Can my irrevocable trust be revoked or changed after I’m gone?
It may seem overly skeptical to wonder whether the wishes outlined in a trust or estate plan will be honored after your demise, but maybe your skepticism is warranted. Until recently, courts have leaned in favor of beneficiaries in terminating trusts or overturning spendthrift provisions.
Last month, however, the Second District Court of Appeals of Florida ruled in Horgan v. Cosden that the beneficiaries of an irrevocable trust cannot unilaterally terminate the trust if early termination of the trust would “frustrate the purpose of the Trust.”
What’s remarkable about this ruling is that all beneficiaries agreed and wished to have the trust terminated, yet the court upheld the grantor’s original intent. In reaching this conclusion, the Court noted that the “settlor’s intent is the polestar of trust interpretation” and relied upon the fact that the grantor “included spendthrift provisions designed to protect each beneficiary’s interest.”
This is reassuring to grantors who wish to protect beneficiaries from themselves by having funds held in trust. The ruling favored the wishes of the deceased even in the face of agreement among the beneficiaries and compelling evidence that terminating the trust would be more cost effective.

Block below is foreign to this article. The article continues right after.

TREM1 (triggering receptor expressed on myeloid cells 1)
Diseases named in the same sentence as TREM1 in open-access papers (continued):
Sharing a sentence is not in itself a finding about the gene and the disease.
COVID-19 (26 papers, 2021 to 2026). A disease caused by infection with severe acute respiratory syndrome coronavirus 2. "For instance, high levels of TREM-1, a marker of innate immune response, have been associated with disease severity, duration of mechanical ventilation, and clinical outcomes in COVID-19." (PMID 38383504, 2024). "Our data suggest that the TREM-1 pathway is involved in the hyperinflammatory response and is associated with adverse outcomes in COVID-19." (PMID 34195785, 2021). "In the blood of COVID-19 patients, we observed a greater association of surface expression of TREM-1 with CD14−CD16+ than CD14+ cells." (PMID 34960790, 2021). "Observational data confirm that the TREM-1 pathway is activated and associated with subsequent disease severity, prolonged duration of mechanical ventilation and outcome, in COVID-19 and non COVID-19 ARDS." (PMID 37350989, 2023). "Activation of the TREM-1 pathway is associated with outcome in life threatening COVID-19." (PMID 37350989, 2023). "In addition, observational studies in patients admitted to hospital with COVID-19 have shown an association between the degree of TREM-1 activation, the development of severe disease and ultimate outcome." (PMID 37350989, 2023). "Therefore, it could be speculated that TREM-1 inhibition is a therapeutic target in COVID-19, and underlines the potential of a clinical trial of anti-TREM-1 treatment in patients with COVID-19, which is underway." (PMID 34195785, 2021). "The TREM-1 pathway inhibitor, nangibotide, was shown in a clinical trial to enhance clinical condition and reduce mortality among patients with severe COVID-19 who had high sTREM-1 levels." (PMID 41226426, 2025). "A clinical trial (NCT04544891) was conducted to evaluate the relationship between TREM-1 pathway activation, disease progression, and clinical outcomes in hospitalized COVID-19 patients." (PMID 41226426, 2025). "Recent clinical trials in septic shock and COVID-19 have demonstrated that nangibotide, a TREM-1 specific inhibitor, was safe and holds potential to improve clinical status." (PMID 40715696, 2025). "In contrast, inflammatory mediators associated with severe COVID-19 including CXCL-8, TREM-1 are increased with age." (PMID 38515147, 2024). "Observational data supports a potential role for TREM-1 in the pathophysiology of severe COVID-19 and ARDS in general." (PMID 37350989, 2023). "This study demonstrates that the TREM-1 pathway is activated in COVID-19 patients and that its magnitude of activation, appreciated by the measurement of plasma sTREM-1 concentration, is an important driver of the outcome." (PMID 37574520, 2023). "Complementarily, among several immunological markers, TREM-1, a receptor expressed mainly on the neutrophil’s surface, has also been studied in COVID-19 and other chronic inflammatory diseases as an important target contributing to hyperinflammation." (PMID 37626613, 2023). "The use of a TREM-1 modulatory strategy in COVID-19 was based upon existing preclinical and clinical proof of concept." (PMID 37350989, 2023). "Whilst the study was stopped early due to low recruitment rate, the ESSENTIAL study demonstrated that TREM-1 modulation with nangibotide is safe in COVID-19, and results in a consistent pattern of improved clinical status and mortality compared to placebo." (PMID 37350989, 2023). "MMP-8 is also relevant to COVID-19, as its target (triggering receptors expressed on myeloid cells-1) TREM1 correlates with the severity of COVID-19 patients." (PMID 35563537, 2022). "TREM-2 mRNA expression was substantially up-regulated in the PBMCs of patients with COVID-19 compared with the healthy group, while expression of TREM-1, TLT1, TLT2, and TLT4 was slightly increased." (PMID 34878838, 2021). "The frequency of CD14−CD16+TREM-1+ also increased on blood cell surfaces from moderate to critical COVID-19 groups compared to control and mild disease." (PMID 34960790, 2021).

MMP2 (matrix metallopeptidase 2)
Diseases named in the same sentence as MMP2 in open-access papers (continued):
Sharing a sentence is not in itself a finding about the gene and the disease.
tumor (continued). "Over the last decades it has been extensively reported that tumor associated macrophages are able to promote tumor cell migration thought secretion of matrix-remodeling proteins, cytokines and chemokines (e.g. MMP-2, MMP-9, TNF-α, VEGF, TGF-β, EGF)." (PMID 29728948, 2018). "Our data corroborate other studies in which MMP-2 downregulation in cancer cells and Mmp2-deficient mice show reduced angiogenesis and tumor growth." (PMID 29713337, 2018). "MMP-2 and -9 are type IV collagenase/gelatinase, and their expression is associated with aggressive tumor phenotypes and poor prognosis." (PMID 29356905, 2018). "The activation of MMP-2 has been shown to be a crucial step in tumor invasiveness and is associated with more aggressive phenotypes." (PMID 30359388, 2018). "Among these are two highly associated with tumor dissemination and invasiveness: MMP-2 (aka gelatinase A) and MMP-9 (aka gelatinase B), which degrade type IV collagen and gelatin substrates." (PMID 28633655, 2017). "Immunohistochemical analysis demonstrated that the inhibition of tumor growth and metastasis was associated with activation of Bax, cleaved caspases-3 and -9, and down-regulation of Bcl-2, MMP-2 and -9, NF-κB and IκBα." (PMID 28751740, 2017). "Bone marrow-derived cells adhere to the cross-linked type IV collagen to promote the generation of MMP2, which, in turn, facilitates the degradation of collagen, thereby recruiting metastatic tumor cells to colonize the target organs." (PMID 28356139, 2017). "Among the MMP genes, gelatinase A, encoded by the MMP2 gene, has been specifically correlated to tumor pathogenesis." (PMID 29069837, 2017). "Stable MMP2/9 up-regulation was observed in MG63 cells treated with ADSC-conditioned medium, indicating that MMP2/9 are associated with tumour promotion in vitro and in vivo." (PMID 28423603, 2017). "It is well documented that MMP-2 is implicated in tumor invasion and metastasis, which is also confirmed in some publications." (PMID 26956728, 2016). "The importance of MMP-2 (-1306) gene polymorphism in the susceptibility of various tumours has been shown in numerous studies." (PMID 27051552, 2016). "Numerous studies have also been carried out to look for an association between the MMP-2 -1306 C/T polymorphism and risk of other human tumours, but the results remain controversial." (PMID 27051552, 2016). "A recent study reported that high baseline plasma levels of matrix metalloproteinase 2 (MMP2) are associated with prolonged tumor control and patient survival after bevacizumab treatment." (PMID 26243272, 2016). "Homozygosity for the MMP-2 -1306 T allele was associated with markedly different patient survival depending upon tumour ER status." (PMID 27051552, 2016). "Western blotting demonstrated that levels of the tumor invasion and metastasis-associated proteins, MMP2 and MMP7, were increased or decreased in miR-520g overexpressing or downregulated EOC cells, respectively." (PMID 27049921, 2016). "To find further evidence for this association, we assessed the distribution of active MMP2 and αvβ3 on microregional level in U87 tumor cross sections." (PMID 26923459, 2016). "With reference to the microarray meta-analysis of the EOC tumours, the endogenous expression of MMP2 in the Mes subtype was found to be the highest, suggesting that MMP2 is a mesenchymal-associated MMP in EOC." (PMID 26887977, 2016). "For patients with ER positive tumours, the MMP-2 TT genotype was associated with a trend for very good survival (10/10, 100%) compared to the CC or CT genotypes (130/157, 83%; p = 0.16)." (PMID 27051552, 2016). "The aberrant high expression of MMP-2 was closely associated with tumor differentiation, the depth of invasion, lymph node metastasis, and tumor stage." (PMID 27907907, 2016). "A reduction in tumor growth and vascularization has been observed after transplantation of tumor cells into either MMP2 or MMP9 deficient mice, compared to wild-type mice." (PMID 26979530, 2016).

“Although the decision is not binding on courts in West Virginia, it is a good decision for attorneys wishing to give estate planning clients some assurance that their wishes will be respected after they have passed away,” explained John Hussell of Wooton, Davis, Hussell & Ellis, LLC.
“It is also a good decision for corporate trustees who are obligated to carry out the terms of a trust, even in the face of opposition from beneficiaries who wish to deviate from the grantor’s intent and get ‘their money now,’ as the Court noted,” Hussell added.
The word of caution to beneficiaries is that having the consent of all benefiting parties may not be sufficient to revoke or change a trust.
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